It was a roller-coaster day for the Havemeister Dairy, its fans and its cows as its future ping-ponged between hope and doom while the House figured out what it was going to do the state dairy inspector, a position required for any dairy to sell its milk on store shelves.
With the position already cut from the operating budget at the start of Wednesday’s floor session, a glimmer of hope came with a promising compromise before that hope dashed on a narrow vote. But that 20N-19Y vote wasn’t to be the end of it for Alaska’s dairy industry, and a later amendment fully funded the position with no strings attached.
Rep. George Rauscher, the Sutton Republican whose district includes the Havemeister Dairy, brought forward the compromise amendment that would have partially funded the position by making cuts to other parts of the budget. It would have also directed the state to come up with a fee structure to cover the cost of the program moving forward.
“Alaska says we’re open for business, but yet when we take the money out of the dairy business we’re going shut that farm down,” he said, noting that in addition to the direct employment at the dairy, the dairy is an anchor client for True North Plastics and a big buyer of Alaska-grown grain from Alaska Mill and Feed.
It was a rousing speech for many, particularly as the many cuts proposed by Gov. Michael J. Dunleavy and Republican legislators have raised concerns about the state’s economic outlook. By cutting the $180,000 dairy inspector, Rauscher worried the economic impact would reach far beyond the dairy and dollars would be sent Outside.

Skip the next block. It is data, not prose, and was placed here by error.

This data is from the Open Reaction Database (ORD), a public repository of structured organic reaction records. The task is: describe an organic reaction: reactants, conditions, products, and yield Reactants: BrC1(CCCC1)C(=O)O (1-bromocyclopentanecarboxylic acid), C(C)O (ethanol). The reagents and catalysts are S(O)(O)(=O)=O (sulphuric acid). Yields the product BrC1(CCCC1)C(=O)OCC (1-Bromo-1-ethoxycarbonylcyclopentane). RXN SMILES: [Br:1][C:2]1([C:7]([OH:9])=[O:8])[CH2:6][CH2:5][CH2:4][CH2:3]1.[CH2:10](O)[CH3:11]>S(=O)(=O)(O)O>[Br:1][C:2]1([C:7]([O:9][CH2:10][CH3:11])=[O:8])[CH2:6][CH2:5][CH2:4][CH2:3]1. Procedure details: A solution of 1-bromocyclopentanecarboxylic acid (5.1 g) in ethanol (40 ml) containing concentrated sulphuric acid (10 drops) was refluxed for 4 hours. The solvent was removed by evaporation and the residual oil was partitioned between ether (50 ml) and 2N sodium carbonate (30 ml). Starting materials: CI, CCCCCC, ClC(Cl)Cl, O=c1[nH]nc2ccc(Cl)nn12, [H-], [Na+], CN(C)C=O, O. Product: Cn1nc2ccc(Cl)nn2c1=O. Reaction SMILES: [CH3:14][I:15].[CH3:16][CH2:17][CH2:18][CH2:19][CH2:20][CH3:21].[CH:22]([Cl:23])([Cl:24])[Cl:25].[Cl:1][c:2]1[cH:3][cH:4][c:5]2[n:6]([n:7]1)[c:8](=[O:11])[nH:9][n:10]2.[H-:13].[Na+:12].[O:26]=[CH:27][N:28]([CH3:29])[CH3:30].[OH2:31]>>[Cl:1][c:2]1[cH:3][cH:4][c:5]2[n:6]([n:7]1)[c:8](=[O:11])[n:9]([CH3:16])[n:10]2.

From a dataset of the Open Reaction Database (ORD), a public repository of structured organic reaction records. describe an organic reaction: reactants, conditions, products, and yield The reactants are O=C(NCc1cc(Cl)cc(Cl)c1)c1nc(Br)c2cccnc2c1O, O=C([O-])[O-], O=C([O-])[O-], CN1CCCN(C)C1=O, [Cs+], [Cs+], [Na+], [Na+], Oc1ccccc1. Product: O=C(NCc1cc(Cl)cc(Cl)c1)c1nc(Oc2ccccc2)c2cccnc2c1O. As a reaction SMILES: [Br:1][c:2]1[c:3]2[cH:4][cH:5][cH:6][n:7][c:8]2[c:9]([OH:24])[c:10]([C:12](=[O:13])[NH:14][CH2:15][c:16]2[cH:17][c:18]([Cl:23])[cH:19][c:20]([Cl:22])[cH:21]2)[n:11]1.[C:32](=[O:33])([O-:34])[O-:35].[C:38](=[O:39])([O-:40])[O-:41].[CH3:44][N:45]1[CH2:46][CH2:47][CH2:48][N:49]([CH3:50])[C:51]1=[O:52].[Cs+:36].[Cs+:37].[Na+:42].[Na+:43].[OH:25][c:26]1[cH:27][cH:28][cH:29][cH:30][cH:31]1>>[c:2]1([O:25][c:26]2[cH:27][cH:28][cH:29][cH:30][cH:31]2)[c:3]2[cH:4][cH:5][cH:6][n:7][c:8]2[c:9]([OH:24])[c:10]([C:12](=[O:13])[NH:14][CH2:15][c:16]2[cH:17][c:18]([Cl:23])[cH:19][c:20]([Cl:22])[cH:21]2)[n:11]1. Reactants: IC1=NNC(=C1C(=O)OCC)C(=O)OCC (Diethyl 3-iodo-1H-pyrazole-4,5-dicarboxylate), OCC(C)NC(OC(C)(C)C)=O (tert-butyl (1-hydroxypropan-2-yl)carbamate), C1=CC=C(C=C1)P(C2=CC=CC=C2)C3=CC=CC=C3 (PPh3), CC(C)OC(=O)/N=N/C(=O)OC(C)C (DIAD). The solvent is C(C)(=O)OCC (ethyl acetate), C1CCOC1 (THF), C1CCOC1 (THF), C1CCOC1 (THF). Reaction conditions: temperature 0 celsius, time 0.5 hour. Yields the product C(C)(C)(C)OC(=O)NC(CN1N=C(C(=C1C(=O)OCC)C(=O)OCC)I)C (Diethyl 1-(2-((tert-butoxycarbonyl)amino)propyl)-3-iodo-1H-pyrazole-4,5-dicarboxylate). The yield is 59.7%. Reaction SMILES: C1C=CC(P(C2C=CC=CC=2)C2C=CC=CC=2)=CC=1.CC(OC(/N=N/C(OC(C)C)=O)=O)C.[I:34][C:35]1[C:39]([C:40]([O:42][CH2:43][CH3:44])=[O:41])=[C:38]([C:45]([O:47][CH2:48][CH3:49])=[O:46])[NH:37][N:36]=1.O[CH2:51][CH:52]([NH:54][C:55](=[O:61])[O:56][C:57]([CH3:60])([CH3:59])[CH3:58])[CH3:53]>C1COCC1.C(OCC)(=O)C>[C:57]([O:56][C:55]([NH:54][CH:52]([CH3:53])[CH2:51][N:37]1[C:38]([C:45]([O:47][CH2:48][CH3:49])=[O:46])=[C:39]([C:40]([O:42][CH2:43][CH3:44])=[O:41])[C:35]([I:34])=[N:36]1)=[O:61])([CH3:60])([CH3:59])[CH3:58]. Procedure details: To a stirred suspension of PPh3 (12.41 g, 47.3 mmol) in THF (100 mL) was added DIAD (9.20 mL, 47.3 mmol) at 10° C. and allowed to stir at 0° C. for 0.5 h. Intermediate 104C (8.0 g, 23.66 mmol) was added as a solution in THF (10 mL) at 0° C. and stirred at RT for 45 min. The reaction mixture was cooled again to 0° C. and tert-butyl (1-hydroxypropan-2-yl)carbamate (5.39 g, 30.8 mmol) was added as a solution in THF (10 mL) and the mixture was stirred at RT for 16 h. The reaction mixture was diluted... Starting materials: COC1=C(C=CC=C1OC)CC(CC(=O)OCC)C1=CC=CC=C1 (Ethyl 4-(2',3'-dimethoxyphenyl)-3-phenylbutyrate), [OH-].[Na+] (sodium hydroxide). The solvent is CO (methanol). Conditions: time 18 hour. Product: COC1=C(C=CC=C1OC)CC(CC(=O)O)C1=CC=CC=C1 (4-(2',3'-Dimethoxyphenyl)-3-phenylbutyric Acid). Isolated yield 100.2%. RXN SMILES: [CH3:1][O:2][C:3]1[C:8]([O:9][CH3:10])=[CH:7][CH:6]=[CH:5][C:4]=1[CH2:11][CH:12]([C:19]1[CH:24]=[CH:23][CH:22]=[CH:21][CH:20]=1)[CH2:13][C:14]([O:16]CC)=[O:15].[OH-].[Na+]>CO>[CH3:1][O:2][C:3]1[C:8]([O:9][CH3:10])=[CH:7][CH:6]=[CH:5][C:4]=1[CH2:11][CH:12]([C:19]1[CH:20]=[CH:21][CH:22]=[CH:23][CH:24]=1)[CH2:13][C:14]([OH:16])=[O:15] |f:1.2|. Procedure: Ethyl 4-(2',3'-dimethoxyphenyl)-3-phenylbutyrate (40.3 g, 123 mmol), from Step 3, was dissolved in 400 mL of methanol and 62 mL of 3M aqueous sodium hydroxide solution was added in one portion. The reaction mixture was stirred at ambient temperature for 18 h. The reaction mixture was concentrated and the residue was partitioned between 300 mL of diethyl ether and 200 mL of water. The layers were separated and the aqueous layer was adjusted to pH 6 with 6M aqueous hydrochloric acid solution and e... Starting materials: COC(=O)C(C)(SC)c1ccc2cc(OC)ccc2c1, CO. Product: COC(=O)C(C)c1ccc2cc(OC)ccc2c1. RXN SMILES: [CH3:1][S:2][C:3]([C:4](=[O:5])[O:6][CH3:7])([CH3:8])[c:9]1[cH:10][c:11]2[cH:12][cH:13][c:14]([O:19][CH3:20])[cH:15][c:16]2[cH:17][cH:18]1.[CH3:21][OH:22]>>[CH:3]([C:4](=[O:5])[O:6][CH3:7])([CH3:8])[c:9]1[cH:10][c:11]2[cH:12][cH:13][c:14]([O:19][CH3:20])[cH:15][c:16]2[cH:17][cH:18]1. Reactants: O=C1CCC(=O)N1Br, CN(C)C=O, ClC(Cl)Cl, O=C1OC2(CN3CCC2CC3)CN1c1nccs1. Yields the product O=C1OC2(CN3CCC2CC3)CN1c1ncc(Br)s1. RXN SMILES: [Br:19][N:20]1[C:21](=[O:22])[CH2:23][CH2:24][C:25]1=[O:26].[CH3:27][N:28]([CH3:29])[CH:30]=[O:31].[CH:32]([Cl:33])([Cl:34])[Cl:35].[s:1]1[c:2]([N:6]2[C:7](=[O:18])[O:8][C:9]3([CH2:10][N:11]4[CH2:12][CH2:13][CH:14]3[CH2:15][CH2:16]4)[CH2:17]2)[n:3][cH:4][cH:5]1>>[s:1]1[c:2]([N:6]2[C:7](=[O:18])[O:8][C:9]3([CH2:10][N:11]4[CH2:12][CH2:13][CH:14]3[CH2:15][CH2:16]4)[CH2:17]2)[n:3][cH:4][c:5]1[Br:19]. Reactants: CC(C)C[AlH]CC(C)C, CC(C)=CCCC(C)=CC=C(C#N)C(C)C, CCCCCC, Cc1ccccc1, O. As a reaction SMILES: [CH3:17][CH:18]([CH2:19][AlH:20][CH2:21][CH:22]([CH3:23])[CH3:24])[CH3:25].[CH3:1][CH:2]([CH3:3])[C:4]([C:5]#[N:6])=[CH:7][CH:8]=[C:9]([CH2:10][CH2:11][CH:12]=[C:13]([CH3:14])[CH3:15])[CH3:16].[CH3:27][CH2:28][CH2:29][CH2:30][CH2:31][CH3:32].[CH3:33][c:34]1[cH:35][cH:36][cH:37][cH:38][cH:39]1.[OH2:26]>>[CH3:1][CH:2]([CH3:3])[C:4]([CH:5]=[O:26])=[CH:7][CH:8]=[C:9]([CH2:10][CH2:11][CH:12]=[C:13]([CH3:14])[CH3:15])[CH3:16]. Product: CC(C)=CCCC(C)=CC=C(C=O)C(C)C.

The Havemeister Dairy has warned that without a state dairy inspector it won’t be legally able to sell its milk on store shelves. According to the Mat-Su Valley Frontiersman, the cut would push the dairy into bankruptcy, forcing it to sell off its assets, default on a state loan and slaughter its cows.
Rauscher’s amendment would have stepped down funding for the position and directed the state to begin working on a fee structure so the dairy could begin to help cover the costs of the inspections.
“It’s going to be a net zero all the way down,” he said.
But it was where that amendment took that stepped-down funding—a combination of cuts to the state’s Office of Information Technology and telecommunications budget—that caused problems for a narrow majority of legislators.
The amendment was rejected 20N-19Y.
That wasn’t the last word for the dairy, though, and a later amendment by Rep. DeLena Johnson, R-Palmer, restored the full funding for the position without taking it from other places in the budget, instead as an increase in undesignated general fund spending. It, too, added intent language directing the state to implement a fee structure to cover the program.
Many legislators spoke in favor of the dairy industry, noting that there are other companies looking at getting in on the business.
The House voted 24-13 to restore the funding.
And on a 24-13 vote, the House has voted to restore funding for a state dairy inspector. The Havemeister Dairy can milk easy, for now. #akleg pic.twitter.com/ouxSYuZkPZ
— Matt Acuña Buxton (@mattbuxton) April 11, 2019
Work on the budget is set to continue in the House today at 10 a.m. The Senate is scheduled to begin work on the budget on Friday. The funding will also need to survive the threat of a line item veto by the governor.
But at least for now, the Havemeister Dairy, its employees and its milking cows can rest easy.
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